St. Leo School is blessed with a high degree of stakeholder involvement. Community connection is frequent. The weekly Thursday information envelope is sent home with the youngest child. It includes the weekly Newsletter, event flyers, test results, progress reports, permission slips and certificates of achievement. Through the principal’s column, classroom and school events and improvement plan goals are highlighted. Since our mascot is the lion, there is a “Something to ROAR About” column each week devoted to student, alumnus, teacher and parent achievements. The Newsletter is posted on the website, as well as being sent home directly in hardcopy.

After reviewing the ITBS scores last year, the faculty expressed a desire to improve the outcomes of the math curriculum. This goal was shared by the principal via the Newsletter with the St. Leo families. A plan to establish baselines and involve families in ways to help us improve math computation skills is now underway. The initial steps provided families with an opportunity to have a home set of holey cards. Updates on the progress of the math improvement plans are addressed through the Newsletter. ITBS scores of the overall building data are published each year during Catholic Schools Week at the end of January.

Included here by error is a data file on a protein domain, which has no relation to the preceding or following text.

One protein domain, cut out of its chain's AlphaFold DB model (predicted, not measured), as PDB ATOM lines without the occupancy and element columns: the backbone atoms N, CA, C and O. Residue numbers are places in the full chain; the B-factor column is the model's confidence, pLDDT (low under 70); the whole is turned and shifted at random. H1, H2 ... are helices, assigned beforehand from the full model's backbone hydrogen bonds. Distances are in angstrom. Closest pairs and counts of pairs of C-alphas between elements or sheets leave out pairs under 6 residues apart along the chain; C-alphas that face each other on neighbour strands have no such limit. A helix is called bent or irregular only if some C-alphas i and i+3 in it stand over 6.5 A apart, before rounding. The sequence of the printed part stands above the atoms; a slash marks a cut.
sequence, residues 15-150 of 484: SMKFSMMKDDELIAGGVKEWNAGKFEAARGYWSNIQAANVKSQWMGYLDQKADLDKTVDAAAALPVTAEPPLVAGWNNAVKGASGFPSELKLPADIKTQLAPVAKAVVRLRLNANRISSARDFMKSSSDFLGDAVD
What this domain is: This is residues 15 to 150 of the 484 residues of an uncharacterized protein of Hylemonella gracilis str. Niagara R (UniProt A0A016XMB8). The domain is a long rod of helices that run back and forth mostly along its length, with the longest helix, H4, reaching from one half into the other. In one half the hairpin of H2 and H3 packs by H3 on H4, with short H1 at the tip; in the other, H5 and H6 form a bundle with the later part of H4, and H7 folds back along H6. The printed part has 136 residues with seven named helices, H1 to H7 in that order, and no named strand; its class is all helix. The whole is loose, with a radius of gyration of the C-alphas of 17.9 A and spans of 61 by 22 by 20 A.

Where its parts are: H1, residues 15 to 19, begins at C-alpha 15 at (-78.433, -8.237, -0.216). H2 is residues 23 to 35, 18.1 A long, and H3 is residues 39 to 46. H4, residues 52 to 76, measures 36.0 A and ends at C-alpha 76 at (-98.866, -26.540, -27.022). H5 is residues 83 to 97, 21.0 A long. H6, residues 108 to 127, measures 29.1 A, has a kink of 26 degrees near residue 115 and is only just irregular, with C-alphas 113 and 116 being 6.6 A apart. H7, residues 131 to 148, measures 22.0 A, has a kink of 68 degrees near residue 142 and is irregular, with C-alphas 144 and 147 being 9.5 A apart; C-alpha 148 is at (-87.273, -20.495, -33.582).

Other modes of communication include Open Houses, conferences phone calls, email, PTO assemblies, Student Council assemblies, and articles in local and diocesan newspapers. Using the math school improvement goal again as a communication example, the teachers informed parents of baselines and initial action steps for this year’s math program at the Open House at the start of the year. At Parent-Teacher conferences, teachers and parents shared information concerning student progress.

Monthly information from our counselor is sent via the Thursday envelope. The Student Council and AV Club team with the principal and librarian to give a WSLS TV-video Broadcast each month. The Middle School Students and teachers provide a quarterly school newspaper, The Mane Event. We know communication between our stakeholders is one of our strengths.

Part IV #4 Indicators of Success – Sharing with our Community
St. Leo’s Faculty is generous in sharing its expertise. The teachers share not only with their St. Leo colleagues, but also volunteer to present at local conferences and/or provide leadership to teachers at other schools. Last year the Math and Science teachers made presentations at the state science teachers’ convention, as well as a presentation at the diocesan convention.